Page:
out how cnn being bought by at&t changes the editorial content of cnn in any way. leaving it in the current hands if you're unhappy with it, i think that deal goes through, a vertical deal. vertical means buying the supplier. i think that deal probably will go through. let's hope, mike and i were talking in the green room ahead of time about we certainly hope there won't be any interference through the fcc of editorial discretion that would probably unify both, most republicans and democrats, i think. >> guest: you know, the classic definition of monopoly, we go back to the robber-barons and john d. rockefeller and all these people, it meant content and product, and it meant distribution. and that's what this merger is all about. it's bringing content and product into the hands of the distributer, or and possibly freezing out a lot of independent voices that would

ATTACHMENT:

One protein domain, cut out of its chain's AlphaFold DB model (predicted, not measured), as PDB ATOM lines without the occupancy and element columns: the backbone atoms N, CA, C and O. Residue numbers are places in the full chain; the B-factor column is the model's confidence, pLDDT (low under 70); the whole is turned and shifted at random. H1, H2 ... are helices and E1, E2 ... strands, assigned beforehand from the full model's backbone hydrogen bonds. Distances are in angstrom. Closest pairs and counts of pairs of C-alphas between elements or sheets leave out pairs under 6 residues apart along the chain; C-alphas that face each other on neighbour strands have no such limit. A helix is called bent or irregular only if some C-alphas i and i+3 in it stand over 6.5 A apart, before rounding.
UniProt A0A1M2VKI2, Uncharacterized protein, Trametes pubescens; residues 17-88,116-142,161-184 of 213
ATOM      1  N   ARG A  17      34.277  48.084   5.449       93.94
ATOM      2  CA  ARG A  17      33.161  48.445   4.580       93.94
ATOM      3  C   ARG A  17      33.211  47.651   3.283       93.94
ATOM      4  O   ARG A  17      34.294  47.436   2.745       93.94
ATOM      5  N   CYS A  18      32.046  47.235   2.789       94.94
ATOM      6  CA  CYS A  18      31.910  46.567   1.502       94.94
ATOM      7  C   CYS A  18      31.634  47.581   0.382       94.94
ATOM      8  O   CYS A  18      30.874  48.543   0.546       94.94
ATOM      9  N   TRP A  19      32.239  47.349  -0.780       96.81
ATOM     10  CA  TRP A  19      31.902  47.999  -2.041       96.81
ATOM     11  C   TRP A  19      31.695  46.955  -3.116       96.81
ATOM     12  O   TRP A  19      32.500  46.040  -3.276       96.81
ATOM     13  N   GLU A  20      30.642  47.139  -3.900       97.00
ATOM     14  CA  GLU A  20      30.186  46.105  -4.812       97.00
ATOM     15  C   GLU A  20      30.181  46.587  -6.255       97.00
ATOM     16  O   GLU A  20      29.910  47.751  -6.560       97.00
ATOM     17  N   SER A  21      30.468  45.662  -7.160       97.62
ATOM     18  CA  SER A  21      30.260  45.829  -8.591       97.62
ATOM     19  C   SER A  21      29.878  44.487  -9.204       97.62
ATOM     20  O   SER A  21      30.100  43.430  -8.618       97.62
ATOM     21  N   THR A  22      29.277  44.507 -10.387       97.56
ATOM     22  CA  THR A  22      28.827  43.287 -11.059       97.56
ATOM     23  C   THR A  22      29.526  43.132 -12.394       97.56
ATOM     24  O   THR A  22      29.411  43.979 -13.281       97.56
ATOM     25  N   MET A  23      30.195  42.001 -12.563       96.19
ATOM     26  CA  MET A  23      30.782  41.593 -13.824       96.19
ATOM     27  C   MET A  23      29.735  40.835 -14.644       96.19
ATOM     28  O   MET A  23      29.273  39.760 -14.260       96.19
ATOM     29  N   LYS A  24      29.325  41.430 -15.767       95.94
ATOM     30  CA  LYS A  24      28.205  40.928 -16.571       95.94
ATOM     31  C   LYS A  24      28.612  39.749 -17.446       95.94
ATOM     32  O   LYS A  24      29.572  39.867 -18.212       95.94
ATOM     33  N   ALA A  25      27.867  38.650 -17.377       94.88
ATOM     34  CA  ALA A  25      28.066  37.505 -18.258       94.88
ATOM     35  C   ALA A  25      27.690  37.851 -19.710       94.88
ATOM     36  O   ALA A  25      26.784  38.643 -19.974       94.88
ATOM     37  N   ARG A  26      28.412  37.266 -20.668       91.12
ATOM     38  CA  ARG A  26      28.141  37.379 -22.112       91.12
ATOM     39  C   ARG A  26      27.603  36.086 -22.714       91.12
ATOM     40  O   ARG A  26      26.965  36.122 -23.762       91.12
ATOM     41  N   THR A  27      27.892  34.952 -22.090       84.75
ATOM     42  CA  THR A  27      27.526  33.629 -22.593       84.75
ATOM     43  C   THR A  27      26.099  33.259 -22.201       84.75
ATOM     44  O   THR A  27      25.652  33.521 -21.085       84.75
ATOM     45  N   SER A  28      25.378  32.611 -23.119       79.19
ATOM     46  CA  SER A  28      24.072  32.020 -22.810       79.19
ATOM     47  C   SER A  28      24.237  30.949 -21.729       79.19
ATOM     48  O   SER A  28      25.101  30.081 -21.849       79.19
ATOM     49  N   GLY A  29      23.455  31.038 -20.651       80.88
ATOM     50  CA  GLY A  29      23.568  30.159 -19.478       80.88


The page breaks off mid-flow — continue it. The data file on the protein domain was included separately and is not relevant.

otherwise be heard but can't cope with that kind of power amazed into one -- amassed into one entity whether it's at&t or comcast or whoever it is. >> host: commissioner mcdowell, commissioner copps, january 21st of next year, when that rolls around, what's -- who's going to be on the commission -- [laughter] who gets to have a voice, and what will be some of the items that the trump administration, fcc will have to tackle? >> guest: again, we don't know the prediction business has been bruised here recently -- >> host: right. >> guest: we can guess. >> host: will chairman wheeler be gone? he doesn't have to be. >> guest: you'll have to ask him that question. so people understand, the president designates who the chair is but can't fire you from the commission altogether. you can only be removed by 'em peachment and, thankfully, nobody ever has from the fcc. so in theory, chairman wheeler could stay on as a regular commissioner assuming president